vagrant/switch full     # 4-node sandbox        | alias:  `make v4`
vagrant/switch el7      # 3-node el7 test       | alias:  `make v7`
vagrant/switch el8      # 3-node el8 test       | alias:  `make v8`
vagrant/switch el9      # 3-node el9 test       | alias:  `make v9`
vagrant/switch prod     # prod simulation       | alias:  `make vp`
vagrant/switch build    # building environment  | alias:  `make vd`
vagrant/switch minio    # 3-node minio env
vagrant/switch check    # 30-node check env


After describing the VM nodes with specs and generate the vagrant/Vagrantfile. you can create the VMs with vagrant up command.

Pigsty templates will use your ~/.ssh/id_rsa[.pub] as the default ssh key for vagrant provisioning.

Make sure you have a valid ssh key pair before you start, you can generate one by: ssh-keygen -t rsa -b 2048

There are some makefile shortcuts that wrap the vagrant commands, you can use them to manage the VMs.

make         # = make start
make new     # destroy existing vm and create new ones
make ssh     # write VM ssh config to ~/.ssh/     (required)
make dns     # write VM DNS records to /etc/hosts (optional)
make start   # launch VMs and write ssh config    (up + ssh) 
make up      # launch VMs with vagrant up
make halt    # shutdown VMs (down,dw)
make clean   # destroy VMs (clean/del/destroy)
make status  # show VM status (st)
make pause   # pause VMs (suspend,pause)
make resume  # pause VMs (resume)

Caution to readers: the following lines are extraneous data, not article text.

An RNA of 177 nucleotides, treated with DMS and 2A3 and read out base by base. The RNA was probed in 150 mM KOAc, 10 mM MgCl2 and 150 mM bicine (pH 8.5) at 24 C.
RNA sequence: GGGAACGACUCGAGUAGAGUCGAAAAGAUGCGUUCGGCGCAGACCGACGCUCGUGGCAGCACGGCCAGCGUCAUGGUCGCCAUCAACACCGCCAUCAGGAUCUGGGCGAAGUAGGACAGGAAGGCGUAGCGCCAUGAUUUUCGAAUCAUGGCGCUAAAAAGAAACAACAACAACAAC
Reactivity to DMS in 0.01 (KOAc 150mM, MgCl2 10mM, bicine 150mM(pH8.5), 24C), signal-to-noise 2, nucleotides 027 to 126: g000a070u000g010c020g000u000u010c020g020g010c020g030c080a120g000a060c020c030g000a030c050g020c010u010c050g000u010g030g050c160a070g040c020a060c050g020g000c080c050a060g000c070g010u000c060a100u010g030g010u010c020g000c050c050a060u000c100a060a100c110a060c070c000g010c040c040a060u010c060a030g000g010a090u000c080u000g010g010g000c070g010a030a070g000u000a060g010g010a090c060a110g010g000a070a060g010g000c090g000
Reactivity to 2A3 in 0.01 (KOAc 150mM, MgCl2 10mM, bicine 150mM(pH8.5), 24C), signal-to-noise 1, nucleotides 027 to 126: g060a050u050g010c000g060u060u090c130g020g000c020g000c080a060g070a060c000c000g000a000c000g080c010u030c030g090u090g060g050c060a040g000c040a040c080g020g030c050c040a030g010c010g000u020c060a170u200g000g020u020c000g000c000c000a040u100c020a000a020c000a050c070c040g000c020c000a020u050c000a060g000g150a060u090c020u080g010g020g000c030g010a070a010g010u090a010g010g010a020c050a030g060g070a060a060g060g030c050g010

make nuke    # destroy all vm & volumes with virsh (if using libvirt) 


You can create VMs with the following shortcuts:

make meta     # singleton meta
make full     # 4-node sandbox
make el7      # 3-node el7 test
make el8      # 3-node el8 test
make el9      # 3-node el9 test
make prod     # prod simulation
make build    # building environment
make minio    # 3-node minio env
make check    # 30-node check env
make meta  install   # create and install pigsty on 1-node singleton meta
make full  install   # create and install pigsty on 4-node sandbox
make prod  install   # create and install pigsty on 42-node KVM libvirt environment
make check install   # create and install pigsty on 30-node testing & validating environment


Terraform is an open-source tool to practice ‘Infra as Code’. Describe the cloud resource you want and create them with one command.

Pigsty has terraform templates for AWS, Aliyun, and Tencent Cloud, you can use them to create VMs on the cloud for Pigsty Demo.

Terraform can be easily installed with homebrew, too: brew install terraform. You will have to create a cloud account to obtain AccessKey and AccessSecret credentials to proceed.

The terraform/ dir have two example templates: one for AWS, and one for Aliyun, you can adjust them to fit your need, or modify them if you are using a different cloud vendor.

Take Aliyun as example:

cd terraform                          # goto the terraform dir
cp spec/        # use aliyun template

You have to perform terraform init before terraform apply:

terraform init      # install terraform provider: aliyun (required only for the first time)
terraform apply     # generate execution plans: create VMs, virtual segments/switches/security groups

After running apply and answering yes to the prompt, Terraform will create the VMs and configure the network for you.

The admin node ip address will be printed out at the end of the execution, you can ssh login and start pigsty installation.

Last modified 2024-05-12: update service & plan (f61b991)